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Still from Bye Bye Love • Isao Fujisawa • 1974

This Transient Resistance: on Fujisawa Isao’s Bye Bye Love

by Ren Scateni


Bye Bye Love

This Transient Resistance: on Fujisawa Isao’s Bye Bye Love

A preliminary note about Giko’s pronouns: in writing this text, I refer to Giko by using gender-neutral (they/them) pronouns. In the film, Giko fluidly explores different gender presentations and uses both the feminine Japanese first-person pronoun watashi and the masculine ore (more on this to follow). Additionally, in the only instance when they self-identify, they describe themselves as being neither a man nor a woman. Since Bye Bye Love was produced in 1974, a wider spectrum of gender identities has become more available alongside more widespread use of the singular they to refer to people whose gender identity falls outside of the male-female binary.

When discussing the birth of major film movements mushrooming through national cinema histories globally, there are often only a select few prominent directors more readily associated with each. The Japanese New Wave is no different. Promoted by Shochiku, one of Japan’s biggest and most influential film studios, in an attempt to attract a younger and more internationally aware audience at a time when the national film industry was facing a generational crisis between the end of the 1950s and the early 60s, the label Nuberu Bagu (a transliteration of “nouvelle vague”) was attached to the debuts of three young employees of the company: Ōshima Nagisa, Shinoda Masahiro, and Yoshida Yoshishige (also known as Kiju). All three directors, however, were not only critical of the term itself but also eventually left the studio a few years later to go independent. As such, the New Wave can be conceived of more like a studio branding exercise, at its inception, than a cohesive group of directors with a shared creative ethos. That being said, discussing the New Wave only within the remit of Shochiku – and, more importantly, only in association with the trio mentioned above — has its limitations.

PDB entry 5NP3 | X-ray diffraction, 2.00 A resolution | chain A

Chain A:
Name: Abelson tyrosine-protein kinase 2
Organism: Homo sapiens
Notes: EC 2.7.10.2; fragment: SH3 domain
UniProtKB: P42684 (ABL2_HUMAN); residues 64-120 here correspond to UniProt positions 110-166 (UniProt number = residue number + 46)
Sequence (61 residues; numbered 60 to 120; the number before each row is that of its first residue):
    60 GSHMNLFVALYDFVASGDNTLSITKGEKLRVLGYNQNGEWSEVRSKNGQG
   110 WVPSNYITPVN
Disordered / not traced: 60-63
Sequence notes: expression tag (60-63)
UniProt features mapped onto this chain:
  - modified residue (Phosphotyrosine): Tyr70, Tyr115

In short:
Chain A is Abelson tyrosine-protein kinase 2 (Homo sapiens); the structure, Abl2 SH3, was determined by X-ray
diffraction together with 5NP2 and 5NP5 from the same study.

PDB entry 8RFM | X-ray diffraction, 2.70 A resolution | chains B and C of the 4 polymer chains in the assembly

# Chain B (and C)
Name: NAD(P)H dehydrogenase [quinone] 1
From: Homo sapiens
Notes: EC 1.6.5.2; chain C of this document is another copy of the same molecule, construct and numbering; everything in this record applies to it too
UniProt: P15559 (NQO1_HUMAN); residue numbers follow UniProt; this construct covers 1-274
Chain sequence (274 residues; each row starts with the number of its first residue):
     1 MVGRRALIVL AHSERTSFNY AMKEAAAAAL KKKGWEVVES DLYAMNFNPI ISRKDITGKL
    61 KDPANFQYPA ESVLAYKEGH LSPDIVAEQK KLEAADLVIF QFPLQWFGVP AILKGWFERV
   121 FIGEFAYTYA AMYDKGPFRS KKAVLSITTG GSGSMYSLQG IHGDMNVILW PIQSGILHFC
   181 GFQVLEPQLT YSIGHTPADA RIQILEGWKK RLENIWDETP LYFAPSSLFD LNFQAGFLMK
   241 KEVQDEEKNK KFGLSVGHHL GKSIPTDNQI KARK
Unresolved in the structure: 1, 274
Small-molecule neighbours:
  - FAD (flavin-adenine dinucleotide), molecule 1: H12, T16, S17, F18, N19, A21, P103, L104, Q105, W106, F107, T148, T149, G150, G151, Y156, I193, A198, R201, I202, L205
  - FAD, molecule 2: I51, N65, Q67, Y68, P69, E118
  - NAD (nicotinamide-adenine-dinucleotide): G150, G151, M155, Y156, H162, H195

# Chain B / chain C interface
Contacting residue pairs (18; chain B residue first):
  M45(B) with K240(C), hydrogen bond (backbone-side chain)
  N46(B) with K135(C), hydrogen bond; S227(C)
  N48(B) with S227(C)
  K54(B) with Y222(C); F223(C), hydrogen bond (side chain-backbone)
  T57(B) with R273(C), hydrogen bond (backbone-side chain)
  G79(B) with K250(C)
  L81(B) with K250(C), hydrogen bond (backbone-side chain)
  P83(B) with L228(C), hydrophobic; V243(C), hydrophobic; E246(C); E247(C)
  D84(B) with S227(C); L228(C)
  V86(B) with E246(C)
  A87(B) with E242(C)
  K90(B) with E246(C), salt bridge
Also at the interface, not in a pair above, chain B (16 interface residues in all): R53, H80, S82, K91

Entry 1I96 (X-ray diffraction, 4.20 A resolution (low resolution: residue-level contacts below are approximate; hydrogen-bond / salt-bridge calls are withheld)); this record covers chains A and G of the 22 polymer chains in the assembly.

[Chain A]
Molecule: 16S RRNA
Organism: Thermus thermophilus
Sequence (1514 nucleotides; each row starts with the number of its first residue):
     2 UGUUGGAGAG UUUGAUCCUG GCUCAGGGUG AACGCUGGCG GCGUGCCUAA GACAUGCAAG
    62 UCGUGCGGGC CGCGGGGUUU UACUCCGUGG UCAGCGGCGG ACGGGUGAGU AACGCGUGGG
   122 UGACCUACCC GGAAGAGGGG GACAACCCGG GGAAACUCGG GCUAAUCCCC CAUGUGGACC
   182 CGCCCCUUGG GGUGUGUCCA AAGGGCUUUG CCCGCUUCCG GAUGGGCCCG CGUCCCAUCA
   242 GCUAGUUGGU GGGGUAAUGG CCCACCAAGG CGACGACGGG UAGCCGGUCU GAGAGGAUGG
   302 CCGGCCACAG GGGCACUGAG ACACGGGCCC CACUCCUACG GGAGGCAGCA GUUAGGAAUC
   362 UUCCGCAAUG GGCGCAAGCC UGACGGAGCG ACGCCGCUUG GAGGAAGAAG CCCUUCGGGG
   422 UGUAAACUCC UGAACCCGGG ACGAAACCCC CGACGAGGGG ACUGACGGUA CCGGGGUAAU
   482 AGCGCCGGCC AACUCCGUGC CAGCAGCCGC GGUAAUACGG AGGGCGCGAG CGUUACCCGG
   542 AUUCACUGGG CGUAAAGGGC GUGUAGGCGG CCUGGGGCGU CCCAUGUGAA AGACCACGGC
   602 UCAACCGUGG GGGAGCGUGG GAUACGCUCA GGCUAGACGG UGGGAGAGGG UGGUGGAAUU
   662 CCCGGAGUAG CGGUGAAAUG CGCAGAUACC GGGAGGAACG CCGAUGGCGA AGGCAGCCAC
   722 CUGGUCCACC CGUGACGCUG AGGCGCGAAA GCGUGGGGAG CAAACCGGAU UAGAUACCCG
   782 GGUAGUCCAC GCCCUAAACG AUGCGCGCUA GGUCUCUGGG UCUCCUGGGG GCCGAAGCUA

A more rewarding path to understanding the Japanese New Wave might begin with embracing its protean, slippery identity as emblematic of a moment in the country’s history rooted in a tense postwar sociopolitical landscape of domestic turmoil and international tensions. In 1960, such tensions converged in radical demonstrations and protests against the US-Japan Security Treaty (abbreviated as Anpo in Japanese), heralding a decade of intense political struggles led by Japan’s student movement. The film industry responded with works variously exploring the plight of individuals crushed under institutions of power, like Kobayashi Masaki’s Harakiri (1962); allegorical articulations of trauma and Japan’s critical involvement in the Vietnam War, as in Shindō Kaneto’s Onibaba (1964): and controversial representations of sexual and violent excess in Wakamatsu Kōji’s Go, Go, Second Time Virgin (1969). Elsewhere, avant-garde filmmakers turned to formal cinematic experimentation in an attempt to examine and question subjectivity, as in the early 8mm and 16mm films of Ōbayashi Nobuhiko or the short-form works of Matsumoto Toshio (who also directed the seminal queer cult film Funeral Parade of Roses (1969)) produced by the Art Theatre Guild (ATG), an organisation established in 1961 dedicated to the distribution and support of arthouse films, whose story is deeply linked to the New Wave.